Another problem that brings chills of fear like a Russian-like or Nazi state, was when he said:

And we focused very hard on those states, and they really reciprocated. And those states are going to have a lot of jobs, and they’re going to have a lot of security. They are going to have a lot of good news for their veterans.

Apparently those who nod their heads and applaud and say, “Great job! We voted for you” — those states will be the ones who will have jobs and security, as if there were no Trump voters in other states. Favorites. Reward systems. Discrimination. The rest of us will eat cake.  That’s pretty petty and scary. He may not have meant that, but that is the impression.

I listened as the explanation by his lawyer tried to share how Trump could step away from his business. I felt as if he is hanging on to the business he built, and who could blame him? So it seemed he was saying, “Look. Would this work?”  That was good — to offer a solution.

But then it needs to meet expectations and guidelines, which I don’t think, ethically, it did.

So, it seems, he should decide what he wants to be: President or Businessman. He can’t look like he’s benefiting from the decisions he will be making. No matter if he says, “The President can’t have a conflict of interest.” The reality is: he does. If he wants to be great; he must be better than that.

Step away. Be great.  That’s how he was voted in. Traditions matter; being presidential matters. He will be the leader of the United States of America; that is his business now.

These are my perceptions; I’m hoping they are wrong. I do want our president to do great things for our country. But perceptions matter. And he will be president of all of us– he needs to be presidential, not petty. That would make our great America again.



Image: Adaptation of image By Michael Vadon (Donald Trump) [CC BY-SA 2.0 (http://creativecommons.org/licenses/by-sa/2.0)], via Wikimedia Commons

Make America Again 1

freedomofspeechmeans

I’m torn.

The newly elected people are so negative, uncaring, and bent on destroying what we as Americans have built based on the values, the creed, that founded our country.

I watched in tears at President Obama’s Farewell Speech. He reminded us of those sacred beliefs,

“we are all created equal, endowed by our creator with certain unalienable rights, among them life, liberty, and the pursuit of happiness.”

He added a problem:

And that’s what I want to focus on tonight, the state of our democracy. Understand democracy does not require uniformity. Our founders argued, they quarreled, and eventually they compromised. They expected us to do the same. But they knew that democracy does require a basic sense of solidarity. The idea that, for all our outward differences, we’re all in this together, that we rise or fall as one.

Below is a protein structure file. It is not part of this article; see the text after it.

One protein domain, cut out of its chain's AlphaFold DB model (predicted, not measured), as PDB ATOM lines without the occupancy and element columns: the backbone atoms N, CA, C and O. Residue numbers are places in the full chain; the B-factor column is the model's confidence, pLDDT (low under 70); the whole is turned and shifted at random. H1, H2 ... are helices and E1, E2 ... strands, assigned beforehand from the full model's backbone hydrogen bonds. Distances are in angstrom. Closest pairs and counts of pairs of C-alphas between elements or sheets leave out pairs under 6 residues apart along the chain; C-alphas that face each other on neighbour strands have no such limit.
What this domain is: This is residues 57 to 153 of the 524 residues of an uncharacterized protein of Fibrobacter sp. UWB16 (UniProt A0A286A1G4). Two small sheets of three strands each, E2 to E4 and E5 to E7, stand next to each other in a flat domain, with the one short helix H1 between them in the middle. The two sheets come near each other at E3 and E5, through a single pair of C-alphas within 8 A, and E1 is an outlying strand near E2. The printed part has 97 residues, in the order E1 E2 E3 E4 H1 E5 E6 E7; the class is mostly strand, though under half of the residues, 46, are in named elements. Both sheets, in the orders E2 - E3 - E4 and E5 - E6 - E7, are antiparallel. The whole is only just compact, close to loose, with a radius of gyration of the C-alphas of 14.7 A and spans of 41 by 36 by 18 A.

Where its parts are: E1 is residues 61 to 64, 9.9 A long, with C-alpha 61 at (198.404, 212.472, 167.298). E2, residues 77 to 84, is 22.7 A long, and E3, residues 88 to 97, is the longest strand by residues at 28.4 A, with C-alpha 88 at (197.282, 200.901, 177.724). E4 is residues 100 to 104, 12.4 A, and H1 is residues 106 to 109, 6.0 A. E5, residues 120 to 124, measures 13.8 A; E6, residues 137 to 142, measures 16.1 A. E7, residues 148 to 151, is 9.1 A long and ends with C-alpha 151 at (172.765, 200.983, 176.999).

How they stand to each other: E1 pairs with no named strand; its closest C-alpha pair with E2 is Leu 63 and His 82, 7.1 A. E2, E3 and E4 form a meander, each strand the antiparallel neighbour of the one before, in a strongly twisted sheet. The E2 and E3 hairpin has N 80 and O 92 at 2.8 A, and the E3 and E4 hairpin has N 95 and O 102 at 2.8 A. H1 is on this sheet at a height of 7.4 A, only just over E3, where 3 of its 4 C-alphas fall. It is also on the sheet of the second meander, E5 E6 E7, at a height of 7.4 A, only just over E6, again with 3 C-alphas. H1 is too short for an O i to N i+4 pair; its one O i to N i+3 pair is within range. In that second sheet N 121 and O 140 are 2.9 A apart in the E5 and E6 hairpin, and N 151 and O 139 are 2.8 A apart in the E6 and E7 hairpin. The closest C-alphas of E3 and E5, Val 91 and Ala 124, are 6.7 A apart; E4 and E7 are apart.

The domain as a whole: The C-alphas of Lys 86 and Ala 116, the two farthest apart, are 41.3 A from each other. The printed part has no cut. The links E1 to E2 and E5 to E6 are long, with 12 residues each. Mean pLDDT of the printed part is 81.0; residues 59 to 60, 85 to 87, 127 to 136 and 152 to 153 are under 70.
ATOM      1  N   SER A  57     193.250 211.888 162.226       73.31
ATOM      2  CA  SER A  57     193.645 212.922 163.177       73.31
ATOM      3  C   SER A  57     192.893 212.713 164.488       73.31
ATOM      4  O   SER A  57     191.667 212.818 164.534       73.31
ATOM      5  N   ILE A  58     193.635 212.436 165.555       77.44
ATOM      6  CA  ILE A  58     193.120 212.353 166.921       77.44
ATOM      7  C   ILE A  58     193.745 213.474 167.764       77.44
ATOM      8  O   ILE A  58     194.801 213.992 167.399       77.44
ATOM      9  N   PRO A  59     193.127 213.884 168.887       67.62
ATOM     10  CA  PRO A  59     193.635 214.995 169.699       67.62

He shared we must see each other again — believe we all want to be part of our United States of America:

So regardless of the station we occupy; we all have to try harder; we all have to start with the premise that each of our fellow citizens loves this country just as much as we do; that they value hard work and family just like we do; that their children are just as curious and hopeful and worthy of love as our own.

Because if we don’t:

The peril each poses to our democracy is more far reaching than a car bomb or a missile. They represent the fear of change. The fear of people who look or speak or pray differently. A contempt for the rule of law that holds leaders accountable. An intolerance of dissent and free thought. A belief that the sword or the gun or the bomb or the propaganda machine is the ultimate arbiter of what’s true and what’s right.

The people elected now and assigned to important cabinet positions have ideas that undermine the values most Americans believe in: life, liberty, the pursuit of happiness, freedom of religion [or not], freedom of speech, freedom of assembly. Let’s just mention the Bill of Rights:

Amendment 1: Congress shall make no law respecting an establishment of religion, or prohibiting the free exercise thereof; or abridging the freedom of speech, or of the press; or the right of the people peaceably to assemble, and to petition the government for a redress of grievances.

The laws and programs they support against women are based on their religious views. They are people who do not believe in Civil Rights or Climate Change or affordable health care.

Here’s the Preamble of the Constitution:

We the People of the United States, in Order to form a more perfect Union, establish Justice, insure domestic Tranquility, provide for the common defence, promote the general Welfare, and secure the Blessings of Liberty to ourselves and our Posterity, do ordain and establish this Constitution for the United States of America.